Born: during the early years of the Korean War
Born where: The Prairies
Entry into the AT field:
During the mid sixties when volunteering at sheltered workshops and began to devise systems for efficacy in order to create more satisfaction with the work environment.
How you got into the field
As though trying to wander across a sea of quicksand.
Important event(s) that influenced your early decision to get into the assistive technology field
I didn't "get into the assistive technology field" - rather it seemed to be a temptress who seduced me until I finally realised there was such a field and I was already well awash in it.
Why you chose the AT field
It chose me.
Your inspiration and mentor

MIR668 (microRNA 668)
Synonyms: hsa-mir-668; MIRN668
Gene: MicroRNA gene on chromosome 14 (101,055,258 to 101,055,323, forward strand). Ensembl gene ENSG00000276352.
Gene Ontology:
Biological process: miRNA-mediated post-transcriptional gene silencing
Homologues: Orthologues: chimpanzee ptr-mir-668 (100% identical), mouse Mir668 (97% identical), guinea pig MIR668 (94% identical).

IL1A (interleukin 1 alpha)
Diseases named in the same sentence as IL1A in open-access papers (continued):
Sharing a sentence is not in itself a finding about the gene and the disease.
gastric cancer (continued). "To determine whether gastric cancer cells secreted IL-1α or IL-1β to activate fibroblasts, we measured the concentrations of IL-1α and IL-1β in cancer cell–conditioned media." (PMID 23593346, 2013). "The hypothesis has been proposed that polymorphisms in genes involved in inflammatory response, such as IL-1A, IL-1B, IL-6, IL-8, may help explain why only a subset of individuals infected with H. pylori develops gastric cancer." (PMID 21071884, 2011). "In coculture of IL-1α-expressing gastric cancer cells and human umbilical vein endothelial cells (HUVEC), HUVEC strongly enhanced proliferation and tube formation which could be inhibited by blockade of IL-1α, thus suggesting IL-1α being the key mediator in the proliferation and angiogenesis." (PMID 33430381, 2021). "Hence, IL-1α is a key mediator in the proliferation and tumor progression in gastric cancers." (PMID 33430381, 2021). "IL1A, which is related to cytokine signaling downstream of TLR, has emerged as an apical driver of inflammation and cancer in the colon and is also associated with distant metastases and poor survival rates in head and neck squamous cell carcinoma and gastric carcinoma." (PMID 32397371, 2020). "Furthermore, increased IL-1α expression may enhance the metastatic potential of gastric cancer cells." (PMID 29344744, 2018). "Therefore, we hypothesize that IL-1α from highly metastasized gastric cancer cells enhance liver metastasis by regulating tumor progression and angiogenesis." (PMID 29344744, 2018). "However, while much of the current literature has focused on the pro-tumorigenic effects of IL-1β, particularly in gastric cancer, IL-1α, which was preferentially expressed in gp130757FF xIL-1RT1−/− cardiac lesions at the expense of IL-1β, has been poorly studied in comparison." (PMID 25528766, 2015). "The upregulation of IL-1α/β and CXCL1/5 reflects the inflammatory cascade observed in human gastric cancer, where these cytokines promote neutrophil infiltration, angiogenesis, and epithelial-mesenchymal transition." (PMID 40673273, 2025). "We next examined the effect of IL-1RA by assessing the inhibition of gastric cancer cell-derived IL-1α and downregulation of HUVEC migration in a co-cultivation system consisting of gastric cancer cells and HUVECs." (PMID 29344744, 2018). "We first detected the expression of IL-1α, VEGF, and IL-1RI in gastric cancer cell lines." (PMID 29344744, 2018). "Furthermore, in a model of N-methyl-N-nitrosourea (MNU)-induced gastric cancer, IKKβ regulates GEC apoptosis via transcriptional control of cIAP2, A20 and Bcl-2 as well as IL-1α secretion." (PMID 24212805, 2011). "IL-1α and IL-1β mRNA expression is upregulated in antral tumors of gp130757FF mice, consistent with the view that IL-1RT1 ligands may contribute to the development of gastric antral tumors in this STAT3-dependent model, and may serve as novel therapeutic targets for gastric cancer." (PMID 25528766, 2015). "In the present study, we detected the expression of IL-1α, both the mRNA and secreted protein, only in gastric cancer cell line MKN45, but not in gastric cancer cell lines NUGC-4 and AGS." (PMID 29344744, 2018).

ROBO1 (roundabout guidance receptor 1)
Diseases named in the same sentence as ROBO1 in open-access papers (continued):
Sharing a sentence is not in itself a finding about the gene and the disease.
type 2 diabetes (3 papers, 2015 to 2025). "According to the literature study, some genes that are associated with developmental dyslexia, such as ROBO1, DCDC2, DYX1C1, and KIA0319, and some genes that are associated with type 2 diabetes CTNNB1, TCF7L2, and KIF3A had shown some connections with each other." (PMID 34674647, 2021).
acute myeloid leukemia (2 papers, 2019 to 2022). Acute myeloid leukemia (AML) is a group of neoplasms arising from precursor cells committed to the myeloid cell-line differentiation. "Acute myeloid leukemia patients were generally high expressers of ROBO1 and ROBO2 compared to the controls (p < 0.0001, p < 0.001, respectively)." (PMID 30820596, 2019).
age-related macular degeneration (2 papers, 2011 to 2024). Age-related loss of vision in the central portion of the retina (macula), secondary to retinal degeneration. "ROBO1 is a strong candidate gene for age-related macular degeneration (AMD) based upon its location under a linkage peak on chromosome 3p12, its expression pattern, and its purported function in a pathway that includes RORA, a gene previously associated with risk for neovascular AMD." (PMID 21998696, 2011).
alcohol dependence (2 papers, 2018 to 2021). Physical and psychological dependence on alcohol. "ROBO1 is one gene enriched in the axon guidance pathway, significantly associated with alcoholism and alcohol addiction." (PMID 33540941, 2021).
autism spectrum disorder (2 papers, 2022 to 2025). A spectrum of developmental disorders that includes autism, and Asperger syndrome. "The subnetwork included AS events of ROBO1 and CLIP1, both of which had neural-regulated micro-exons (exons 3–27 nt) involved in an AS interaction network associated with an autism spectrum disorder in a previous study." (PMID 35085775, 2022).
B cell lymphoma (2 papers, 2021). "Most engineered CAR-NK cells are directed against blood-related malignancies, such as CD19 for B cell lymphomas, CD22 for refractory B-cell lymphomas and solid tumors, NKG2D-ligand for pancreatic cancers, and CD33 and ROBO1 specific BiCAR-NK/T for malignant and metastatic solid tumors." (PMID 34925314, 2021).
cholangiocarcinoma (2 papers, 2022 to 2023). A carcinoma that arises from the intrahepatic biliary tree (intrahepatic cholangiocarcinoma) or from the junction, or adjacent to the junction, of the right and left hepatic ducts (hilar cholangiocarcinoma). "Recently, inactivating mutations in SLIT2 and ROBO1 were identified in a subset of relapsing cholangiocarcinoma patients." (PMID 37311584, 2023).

Molly Follette Story
Why the field is important to you and the central focus of your work
As a career soldier albeit the bulk of the time as a reservist it seemed an appropriate way to give back.
Your memorable successes
Not getting fired for failing to follow bloody near every policy established by sub-standard, uncaring, bureaucratic management styles.
Your most memorable failures
Introducing the Peachtree electronics during an opening and swizzling about in ever increasing circles whilst in full supine.
Significant changes and advances in the field since you first entered it
We started with the pencil.
On the future of rehabilitation engineering and assistive technology
Continually needs to be reminded about universality and full accessibility.
Your role within RESNA and what it gave back to you
The constant realisation we are all held under the thumb of the arrogant and ignorant in society.
Your suggestions for those just entering the field
Be prepared to quit, fight, argue, and seek new employment if what you need to be done in order for you to succeed is forever blocked.